# Laplace transforms: Convolution

Find $$1*1*1*\cdots*1\quad n\,\,\text{ factors}$$ that is, a function $f(t)=1$ convolution with itself for a total of $n$ factors.

Would anyone mind helping me? I have no idea what I should do.

Also, if we define $g(t) = t$, what is $g*g*g$?

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What about looking at the Laplace transform of $f(t)$ raised to the $n^{\mathrm{th}}$ power? – AnonSubmitter85 May 8 '14 at 14:38
like turning $1*1$ into $(1/s)^2$ first ? – user100523 May 8 '14 at 14:44

## 3 Answers

For two functions $f(t), g(t)$ $$\mathcal{L}((f*g)(t))=\mathcal{L}(f(t))\mathcal{L}(g(t))$$Since $\displaystyle \mathcal{L}(1(t))=\frac{1}{s}$ it follows that $$\mathcal{L}(\underbrace{1*1*\cdots*1}_{n \ \mbox{times}})=\frac{1}{s^n}$$ Now, $$\mathcal{L}(t^{n-1})=\frac{(n-1)!}{s^n}$$ hence comparing, $\displaystyle \underbrace{1*1*\cdots*1}_{n\ \mbox{times}}=\frac{t^{n-1}}{(n-1)!}$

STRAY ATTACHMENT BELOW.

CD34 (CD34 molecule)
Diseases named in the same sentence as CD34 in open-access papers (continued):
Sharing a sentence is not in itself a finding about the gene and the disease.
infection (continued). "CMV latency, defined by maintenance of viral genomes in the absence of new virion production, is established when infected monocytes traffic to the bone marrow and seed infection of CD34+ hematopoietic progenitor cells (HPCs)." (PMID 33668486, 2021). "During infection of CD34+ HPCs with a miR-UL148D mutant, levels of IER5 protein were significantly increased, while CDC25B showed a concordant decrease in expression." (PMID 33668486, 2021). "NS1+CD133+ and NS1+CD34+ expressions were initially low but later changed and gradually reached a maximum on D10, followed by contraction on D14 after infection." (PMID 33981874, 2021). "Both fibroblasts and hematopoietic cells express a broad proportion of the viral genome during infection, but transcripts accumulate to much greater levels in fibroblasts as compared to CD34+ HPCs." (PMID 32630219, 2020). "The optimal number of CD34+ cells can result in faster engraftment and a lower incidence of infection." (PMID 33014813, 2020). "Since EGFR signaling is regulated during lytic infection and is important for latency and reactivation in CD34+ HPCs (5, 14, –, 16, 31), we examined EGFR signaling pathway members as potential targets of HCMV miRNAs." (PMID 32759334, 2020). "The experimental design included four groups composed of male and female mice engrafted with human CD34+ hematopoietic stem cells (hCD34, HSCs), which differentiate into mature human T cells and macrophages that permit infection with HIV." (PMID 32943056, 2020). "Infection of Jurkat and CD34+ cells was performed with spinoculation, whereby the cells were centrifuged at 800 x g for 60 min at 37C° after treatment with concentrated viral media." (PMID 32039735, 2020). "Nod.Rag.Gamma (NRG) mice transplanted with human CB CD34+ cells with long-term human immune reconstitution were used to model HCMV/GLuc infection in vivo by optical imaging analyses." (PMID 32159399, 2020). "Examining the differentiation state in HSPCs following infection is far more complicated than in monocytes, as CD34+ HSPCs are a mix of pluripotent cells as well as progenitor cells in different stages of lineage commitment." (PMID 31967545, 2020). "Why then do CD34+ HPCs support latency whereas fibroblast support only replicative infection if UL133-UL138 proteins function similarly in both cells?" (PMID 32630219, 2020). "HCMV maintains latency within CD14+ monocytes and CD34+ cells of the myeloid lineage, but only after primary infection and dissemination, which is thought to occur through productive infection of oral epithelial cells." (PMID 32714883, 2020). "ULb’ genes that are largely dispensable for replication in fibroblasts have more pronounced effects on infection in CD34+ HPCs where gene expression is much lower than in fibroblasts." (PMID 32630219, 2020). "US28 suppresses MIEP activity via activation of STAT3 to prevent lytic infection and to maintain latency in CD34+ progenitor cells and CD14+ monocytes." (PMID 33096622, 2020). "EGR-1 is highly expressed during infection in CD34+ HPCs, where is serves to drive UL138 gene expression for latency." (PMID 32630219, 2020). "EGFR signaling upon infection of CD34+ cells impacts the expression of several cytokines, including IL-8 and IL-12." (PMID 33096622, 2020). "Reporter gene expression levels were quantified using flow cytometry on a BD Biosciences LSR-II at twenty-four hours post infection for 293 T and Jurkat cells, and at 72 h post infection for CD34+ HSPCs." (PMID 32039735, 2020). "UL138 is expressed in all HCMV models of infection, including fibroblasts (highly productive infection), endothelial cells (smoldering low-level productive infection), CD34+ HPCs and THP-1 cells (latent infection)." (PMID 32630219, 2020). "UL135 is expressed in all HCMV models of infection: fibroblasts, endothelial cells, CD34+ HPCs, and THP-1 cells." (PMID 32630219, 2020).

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Working from the definition of convolution, $(f*g)(t):=\int_0^t f(s)g(t-s)\,ds$, and using the fact that $*$ is associative, we see \begin{align*} 1*1&=\int_0^t 1\cdot 1\,ds=t\\ 1*1*1&=(1*1)*1=t*1=\int_0^t s\,ds={t^2\over 2}\\ 1*1*1*1&=(1*1*1)*1={t^2\over 2}*1=\int_0^t {s^2\over 2}\,ds={t^3\over 3\cdot 2}\\ 1*1*1*1*1&=(1*1*1*1)*1={t^3\over 3\cdot 2}*1=\int_0^t {s^3\over 3\cdot 2}\,ds={t^4\over 4\cdot3\cdot 2}\\ \vdots\\ \underbrace{(1*1*\cdots*1)}_{n\text{ times}}&={t^{n-1}\over (n-1)!}. \end{align*}

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The Laplace Transform is $$\mathcal{L}(1)^n=\frac{1}{s^n}=\frac{(n-1)!}{s^n}/(n-1)!=\mathcal{L}(x^{n-1})/(n-1)!$$ so it would be $$1*1*\ldots*1=\frac{x^{n-1}}{(n-1)!}$$

Alternatively, note that $$1*(cx^a)=\int_0^x (1)ct^a\,\mathrm{d}t=c\frac{x^{a+1}}{a+1}$$ so by induction you would get $$1*1=x \\ 1*x=\frac{x^2}{2} \\ \vdots \\ 1*\cdots *1=\frac{x^{n-1}}{(n-1)!}$$

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